Plates and subplates
I see that L. Dutch has already given a pretty great answer to this question. I'd like to offer an alternative explanation that is not supported by real life. In real life there are plenty of active fault lines (see: Pacific Ring of Fire) located where two plates collide. In your world, I suggest the same, but with each plate having many ...
Earth has seven major plates.
You are scaling up that number by a factor 100. That would mean that, on average, the surface for each plate would scale down by the same factor, reaching the surface extension of what we call minor plates on Earth (something like the Cocos plate or the Caribbean plate).
As a consequence, the surface of each continent would ...
Taiga can, and almost always do, border tundra. Between 60 and 75 degrees north/south, taiga gives way to tundra, especially if there's a cold surface current flowing by the coast.
Look at Canada, for example, where the turquoise subarctic continental climate, aka taiga, borders grey tundra.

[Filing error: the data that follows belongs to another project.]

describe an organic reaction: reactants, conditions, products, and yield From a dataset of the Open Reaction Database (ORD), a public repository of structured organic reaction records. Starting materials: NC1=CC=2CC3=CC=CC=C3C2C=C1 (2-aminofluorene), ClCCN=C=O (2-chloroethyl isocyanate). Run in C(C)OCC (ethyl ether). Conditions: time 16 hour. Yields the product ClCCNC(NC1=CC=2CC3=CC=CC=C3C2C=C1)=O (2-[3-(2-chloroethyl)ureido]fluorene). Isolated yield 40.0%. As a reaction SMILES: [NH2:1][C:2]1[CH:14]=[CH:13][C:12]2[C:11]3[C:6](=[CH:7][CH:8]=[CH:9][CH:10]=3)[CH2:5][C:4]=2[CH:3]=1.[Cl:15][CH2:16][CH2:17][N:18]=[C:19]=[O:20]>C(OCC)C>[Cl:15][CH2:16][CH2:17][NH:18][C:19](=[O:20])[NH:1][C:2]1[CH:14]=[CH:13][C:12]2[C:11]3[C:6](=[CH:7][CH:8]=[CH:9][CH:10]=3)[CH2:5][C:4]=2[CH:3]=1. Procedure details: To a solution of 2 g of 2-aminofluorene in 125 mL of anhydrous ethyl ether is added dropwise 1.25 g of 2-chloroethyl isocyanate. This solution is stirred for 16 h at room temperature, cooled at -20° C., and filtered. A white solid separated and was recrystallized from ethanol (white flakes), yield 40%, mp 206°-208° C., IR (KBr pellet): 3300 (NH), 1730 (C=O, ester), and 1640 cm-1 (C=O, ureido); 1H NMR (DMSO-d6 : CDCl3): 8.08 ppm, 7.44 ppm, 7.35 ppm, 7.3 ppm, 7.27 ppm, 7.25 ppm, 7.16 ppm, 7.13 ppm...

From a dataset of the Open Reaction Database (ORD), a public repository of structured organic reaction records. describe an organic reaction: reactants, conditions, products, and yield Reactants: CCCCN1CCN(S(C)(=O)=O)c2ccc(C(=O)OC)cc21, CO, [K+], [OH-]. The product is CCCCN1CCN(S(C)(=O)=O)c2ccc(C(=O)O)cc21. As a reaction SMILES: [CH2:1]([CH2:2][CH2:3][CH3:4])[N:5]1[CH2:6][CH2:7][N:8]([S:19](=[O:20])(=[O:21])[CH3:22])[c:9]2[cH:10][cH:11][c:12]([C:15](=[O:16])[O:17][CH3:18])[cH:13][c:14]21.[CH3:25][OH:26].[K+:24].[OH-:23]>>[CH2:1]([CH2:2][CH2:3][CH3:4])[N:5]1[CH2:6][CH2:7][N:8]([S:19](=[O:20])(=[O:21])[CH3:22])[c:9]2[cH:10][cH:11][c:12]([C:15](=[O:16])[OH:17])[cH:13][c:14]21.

Cold steppes bordering taiga is, as far as I know, without ...
Copy from the real world.
A new map of standardized, mesoscale (tens to thousands of hectares)
terrestrial ecosystems for the conterminous United States was
developed by using a biophysical stratification approach. The
ecosystems delineated in this top-down, deduc- tive modeling effort
are described in ...
There are several ways to achieve this, but it depends on how large, what barriers you have between your biomes and what arrangement they are
If your Biomes are encapsulated environments (for instance, in domes):
Connect using an airlock is the most simplest way. It keeps the environments separate, allows minimal cross-contamination of species and seeds, ...
Taiga cannot border steppe (at least wide forest have to be in between, or, like in Siberia - some low forested mountain range), but tundra can (It is actualy a "cold steppe" - it would be smooth translation from cold steppe to temperate one).